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Great Lakes ice cover among worst in 40 years
The Great Lakes saw some of their worst ice cover in nearly four decades because of a frigid winter with months of below-freezing temperatures in large sections of the northern United States, the National Ocean and Atmospheric Administration said.
As of Thursday, 92.2 percent of the five lakes were under ice, breaking a record set in 1973 but still short of the 94.7 percent set in 1979, the federal agency said.
The area under ice this winter covered about 86,000 square miles, which is a little bit larger than the state of Minnesota.
With a spring thaw approaching and temperatures warming, the 1979 record appears poised to stand for at least another year.
“We had lots of ice on the lakes early this year and then with the polar vortex at the end of December, we saw the ice continue to grow,” said George Leshkevich, a physical scientist with NOAA’s Great Lakes Environmental Research Laboratory.
Four of the Great Lakes are more than 90 percent under ice, according to Leshkevich, something that has not happened since 1994. The 40-year average ice coverage for all the lakes is about 51 percent, the NOAA said.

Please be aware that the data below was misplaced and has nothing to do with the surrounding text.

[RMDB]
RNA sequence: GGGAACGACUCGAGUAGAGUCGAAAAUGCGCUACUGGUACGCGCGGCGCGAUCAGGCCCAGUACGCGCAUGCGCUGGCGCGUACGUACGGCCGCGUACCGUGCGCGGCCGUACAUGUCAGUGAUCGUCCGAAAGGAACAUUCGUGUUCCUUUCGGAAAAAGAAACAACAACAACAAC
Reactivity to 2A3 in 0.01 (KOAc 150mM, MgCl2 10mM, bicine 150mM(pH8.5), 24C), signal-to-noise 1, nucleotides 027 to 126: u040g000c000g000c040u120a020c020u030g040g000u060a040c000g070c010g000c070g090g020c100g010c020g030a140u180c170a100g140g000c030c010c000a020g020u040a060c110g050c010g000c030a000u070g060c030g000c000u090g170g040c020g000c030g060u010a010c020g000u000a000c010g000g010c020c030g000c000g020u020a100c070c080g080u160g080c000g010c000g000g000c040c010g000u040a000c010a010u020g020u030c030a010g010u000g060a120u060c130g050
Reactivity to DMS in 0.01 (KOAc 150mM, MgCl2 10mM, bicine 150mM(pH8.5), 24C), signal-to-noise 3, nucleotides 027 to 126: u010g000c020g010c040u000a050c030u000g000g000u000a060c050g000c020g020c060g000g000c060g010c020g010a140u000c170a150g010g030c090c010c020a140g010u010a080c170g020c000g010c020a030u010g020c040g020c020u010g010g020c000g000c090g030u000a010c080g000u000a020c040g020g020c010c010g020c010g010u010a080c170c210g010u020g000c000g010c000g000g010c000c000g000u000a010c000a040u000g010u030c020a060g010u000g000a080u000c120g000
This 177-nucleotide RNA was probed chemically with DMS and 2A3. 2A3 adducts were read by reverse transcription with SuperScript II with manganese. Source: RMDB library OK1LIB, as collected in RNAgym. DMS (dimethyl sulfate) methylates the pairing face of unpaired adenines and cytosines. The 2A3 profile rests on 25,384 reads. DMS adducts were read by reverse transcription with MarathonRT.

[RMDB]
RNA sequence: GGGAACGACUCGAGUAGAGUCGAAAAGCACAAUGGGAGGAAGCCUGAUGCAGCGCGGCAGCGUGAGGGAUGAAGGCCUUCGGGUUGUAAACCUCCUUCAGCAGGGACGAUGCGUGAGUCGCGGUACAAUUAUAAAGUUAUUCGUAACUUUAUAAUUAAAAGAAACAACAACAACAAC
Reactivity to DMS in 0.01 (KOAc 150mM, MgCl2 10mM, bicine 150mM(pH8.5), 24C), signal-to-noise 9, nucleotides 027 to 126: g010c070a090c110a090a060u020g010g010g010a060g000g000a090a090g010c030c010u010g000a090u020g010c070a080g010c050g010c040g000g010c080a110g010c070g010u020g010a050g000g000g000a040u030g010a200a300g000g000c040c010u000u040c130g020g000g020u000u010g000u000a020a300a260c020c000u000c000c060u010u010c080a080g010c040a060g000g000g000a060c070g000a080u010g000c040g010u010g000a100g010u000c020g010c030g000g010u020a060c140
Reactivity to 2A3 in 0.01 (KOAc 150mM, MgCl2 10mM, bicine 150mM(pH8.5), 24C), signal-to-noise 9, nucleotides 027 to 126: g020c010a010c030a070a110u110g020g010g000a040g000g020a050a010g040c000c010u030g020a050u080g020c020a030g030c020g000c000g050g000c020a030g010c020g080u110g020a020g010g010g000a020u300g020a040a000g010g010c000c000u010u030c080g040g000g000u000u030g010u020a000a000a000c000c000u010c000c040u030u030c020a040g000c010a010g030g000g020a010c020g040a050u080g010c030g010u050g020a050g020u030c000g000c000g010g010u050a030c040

The lone hold-out, Lake Ontario, has only 59 percent ice coverage because of its depth and smaller surface. The relatively shallower Lake Erie was 96 percent iced-over, it said.
With the increased ice coverage, the Coast Guard spent more time than usual rescuing snowmobilers who had ventured out onto the frozen surfaces, Coast Guard Petty officer Levi Read said on Friday.
Ice-breaking crews have been working almost non-stop helping to keep commercial waterways clear, with transport time increasing greatly because of the limited passage, Read said.
“We had a truck fall through the ice this year, but no one was in the truck at the time,” Read said.
By Kim Palmer
American Journal of Transportation
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